Feet, forgive my ignorance...

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NEFarmwife

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We’ve been to sales before that we’ve later found out (thru good sources) that a cow/bull at auction has had its feet trimmed up to present the appearance of “good feet”... we all know that good feet are important. But I’ve questioned myself on how to identify this has happened?

Are there any sure signs of a trim? From what I gather, it’s usually done about a month prior.

I’m really intrigued. Want to make sound purchases but if I’m being duped from the start, how does one go about protecting themselves from it?

Anyone have some before and after if a trim?
 

slick4591

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I've seen fresh trims and could recognize those, but probably not a few months after the fact. I got stung on one with bad front feet from our association's online sale. In fact, the breeder was a trusted board member. Apparently, I just didn't ask enough questions ahead of the sale as I was told. I still have her and she is bred for a terminal calf.
 
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NEFarmwife

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slick4591":1etb460a said:
I've seen fresh trims and could recognize those, but probably not a few months after the fact. I got stung on one with bad front feet from our association's online sale. In fact, the breeder was a trusted board member. Apparently, I just didn't ask enough questions ahead of the sale as I was told. I still have her and she is bred for a terminal calf.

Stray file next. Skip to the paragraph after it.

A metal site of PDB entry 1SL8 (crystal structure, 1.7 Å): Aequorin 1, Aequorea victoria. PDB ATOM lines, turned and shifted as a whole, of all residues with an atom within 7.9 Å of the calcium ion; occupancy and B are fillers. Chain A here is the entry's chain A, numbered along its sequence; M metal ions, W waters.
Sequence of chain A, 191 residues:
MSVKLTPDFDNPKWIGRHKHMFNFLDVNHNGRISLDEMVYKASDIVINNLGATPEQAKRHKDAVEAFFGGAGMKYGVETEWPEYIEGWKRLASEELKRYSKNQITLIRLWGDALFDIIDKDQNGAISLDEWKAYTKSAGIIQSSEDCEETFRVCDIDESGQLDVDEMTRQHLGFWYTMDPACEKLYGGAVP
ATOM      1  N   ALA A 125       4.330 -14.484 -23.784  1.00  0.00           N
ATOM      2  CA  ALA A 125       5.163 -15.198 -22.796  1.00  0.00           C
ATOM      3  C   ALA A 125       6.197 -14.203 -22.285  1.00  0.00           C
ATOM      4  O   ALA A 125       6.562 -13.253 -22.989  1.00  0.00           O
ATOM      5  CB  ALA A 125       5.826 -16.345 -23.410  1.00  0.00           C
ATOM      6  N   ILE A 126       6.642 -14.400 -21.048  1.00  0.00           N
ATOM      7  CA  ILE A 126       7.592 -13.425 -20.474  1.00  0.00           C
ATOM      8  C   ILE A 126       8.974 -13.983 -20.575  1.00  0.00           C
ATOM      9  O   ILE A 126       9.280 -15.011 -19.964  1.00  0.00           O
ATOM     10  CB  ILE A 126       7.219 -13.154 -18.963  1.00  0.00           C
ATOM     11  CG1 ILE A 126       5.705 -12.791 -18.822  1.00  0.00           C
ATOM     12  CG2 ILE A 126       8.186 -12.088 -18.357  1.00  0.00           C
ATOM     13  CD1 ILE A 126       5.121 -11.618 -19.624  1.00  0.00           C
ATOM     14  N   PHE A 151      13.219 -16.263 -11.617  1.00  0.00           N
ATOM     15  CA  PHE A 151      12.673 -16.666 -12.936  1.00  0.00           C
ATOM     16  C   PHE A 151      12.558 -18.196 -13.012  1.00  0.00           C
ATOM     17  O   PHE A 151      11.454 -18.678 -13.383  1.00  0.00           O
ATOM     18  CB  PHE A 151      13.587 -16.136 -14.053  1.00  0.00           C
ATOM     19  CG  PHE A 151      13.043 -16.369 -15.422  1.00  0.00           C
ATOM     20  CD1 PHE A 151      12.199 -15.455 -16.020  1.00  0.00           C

What really got me at one sale is the owner doing his pre-auction speech about how good of feet his cattle had. Preached and preached about it and emphasized its importance.

A day or two later, a mutual friend who works for operation, told us that all their feet were trimmed about a month prior.

I know it happens more than one would like to think but a stand up operation, should be culling them for that very reason.
 

76 Bar

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Welcome to the world of supposed seed stock producer's promotion, commotion & BS.
Goes without saying...find an ethical breeder.
 

Allenw

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All the animals feet are going to look about the same if they have been trimmed or should if the guy was good. Knowing what your animals feet look like that haven't been trimmed is a good place to start. Look around the edges of their feet and see how they wear and the differences in shape.
 

jdg

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I always try to see the sire and dam of a bull or cow i'm buying, if not grandam, MGS, etc. The more info the better. Of course i'm maternal breeding, and not terminal. Also, anytime i'm in the herd of a breeder, i'm constantly looking at feet, udders, tail set, etc. Feet are often not focused on in many programs, and for the national cowherd, that's a bad thing. Why AAA finally started paying attention.
 

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